Sheila Dong is the author of Moon Crumbs (Bottlecap Press, 2019). Their work has appeared in SOFTBLOW, Heavy Feather Review, Juke Joint, Stone of Madness, and Rogue Agent, among other places. Sheila holds an MFA from Oregon State University and lives in Tucson, AZ. Learn more at sheiladong.carrd.co.
The farmer’s market is sunning tiny succulents
when I realize the clocks have skipped
ahead one hour. The season, growing out its hair.
We folded origami boats and left them
in puddles behind the physics building.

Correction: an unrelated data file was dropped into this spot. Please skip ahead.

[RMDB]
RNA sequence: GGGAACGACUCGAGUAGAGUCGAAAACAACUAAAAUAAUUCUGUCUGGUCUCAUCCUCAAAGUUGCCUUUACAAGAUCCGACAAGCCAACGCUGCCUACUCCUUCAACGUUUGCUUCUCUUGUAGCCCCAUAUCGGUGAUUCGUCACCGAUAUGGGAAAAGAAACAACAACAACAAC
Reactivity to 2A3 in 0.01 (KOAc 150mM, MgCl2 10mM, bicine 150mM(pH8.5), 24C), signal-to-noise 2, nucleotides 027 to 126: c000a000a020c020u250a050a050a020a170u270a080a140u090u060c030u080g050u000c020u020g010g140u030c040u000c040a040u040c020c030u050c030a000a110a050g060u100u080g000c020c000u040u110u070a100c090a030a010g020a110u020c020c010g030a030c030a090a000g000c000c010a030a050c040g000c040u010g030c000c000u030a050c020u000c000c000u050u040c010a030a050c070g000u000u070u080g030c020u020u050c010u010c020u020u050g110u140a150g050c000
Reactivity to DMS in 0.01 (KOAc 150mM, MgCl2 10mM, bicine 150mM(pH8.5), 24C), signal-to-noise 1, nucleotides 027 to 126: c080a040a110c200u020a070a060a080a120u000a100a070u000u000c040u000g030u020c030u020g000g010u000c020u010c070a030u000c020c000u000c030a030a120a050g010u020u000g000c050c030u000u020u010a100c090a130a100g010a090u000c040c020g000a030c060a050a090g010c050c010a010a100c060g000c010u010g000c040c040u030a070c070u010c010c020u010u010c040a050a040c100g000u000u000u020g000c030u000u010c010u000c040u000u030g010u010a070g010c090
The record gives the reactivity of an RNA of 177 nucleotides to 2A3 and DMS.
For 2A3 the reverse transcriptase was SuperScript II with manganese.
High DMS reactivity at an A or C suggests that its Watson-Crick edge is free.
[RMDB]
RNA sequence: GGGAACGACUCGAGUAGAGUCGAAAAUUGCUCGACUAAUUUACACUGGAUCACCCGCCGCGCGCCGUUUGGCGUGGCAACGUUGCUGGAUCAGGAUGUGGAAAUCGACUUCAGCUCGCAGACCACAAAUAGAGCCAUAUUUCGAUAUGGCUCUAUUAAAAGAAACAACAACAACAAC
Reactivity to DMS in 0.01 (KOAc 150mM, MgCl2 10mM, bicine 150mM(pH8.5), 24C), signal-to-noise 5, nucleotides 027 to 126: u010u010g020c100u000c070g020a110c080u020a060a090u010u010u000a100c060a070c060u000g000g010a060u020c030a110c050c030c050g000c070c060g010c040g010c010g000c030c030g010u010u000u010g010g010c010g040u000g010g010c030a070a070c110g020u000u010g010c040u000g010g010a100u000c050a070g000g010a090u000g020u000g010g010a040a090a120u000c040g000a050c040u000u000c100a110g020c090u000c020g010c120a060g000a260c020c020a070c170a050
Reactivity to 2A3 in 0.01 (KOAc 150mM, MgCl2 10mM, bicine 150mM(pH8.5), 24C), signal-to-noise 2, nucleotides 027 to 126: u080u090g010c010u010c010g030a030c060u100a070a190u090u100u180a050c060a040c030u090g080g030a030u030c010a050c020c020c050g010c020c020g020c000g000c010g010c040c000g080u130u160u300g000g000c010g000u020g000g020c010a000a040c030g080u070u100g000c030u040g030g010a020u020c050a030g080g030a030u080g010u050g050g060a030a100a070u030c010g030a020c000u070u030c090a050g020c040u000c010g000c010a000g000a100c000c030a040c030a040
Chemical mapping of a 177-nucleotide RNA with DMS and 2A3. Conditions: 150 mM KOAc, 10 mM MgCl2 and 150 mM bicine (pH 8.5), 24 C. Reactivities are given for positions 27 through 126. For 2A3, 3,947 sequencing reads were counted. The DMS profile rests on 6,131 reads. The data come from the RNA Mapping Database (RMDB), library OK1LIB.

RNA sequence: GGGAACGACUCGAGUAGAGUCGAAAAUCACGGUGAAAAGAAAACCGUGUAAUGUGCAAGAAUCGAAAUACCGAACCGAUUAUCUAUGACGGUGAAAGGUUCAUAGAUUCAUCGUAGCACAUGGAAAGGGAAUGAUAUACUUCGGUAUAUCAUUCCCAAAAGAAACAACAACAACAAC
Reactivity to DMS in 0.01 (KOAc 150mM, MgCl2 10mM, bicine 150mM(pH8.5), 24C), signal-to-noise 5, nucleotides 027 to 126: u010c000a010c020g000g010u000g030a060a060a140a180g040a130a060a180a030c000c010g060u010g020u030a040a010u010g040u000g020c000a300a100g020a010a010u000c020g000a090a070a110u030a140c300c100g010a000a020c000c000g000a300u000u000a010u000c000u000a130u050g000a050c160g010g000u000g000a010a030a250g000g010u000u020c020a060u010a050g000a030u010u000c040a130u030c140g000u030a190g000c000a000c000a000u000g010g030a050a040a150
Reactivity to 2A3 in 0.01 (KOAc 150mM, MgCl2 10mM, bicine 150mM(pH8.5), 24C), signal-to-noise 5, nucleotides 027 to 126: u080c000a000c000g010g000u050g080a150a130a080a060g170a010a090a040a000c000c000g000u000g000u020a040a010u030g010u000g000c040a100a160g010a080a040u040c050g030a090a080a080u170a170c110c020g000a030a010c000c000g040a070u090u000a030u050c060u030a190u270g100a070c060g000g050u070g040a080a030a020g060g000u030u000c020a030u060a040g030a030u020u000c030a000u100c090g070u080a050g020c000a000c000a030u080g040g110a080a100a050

I said, This will never happen again.
Doppler thrum of cars (everything
sounds different when it leaves you),
the purr of fruit ripening in wooden crates,
the afternoon sloughing away in rust-
gold tatters. We stood with our ballet flats
dipped in silty water, our losses hurtling
toward us at the speed of gravity.
You shouted Bon voyage! and let
those paper hulls catch drift. I count backwards:
that was six years ago, the day with the boats.
Where I live now, I can see the farmer’s market
every weekend from my window, stalls
full of bright perishing. Down the street
the other way is the bus station.
When it closes, they leave the light on
over the lost and found.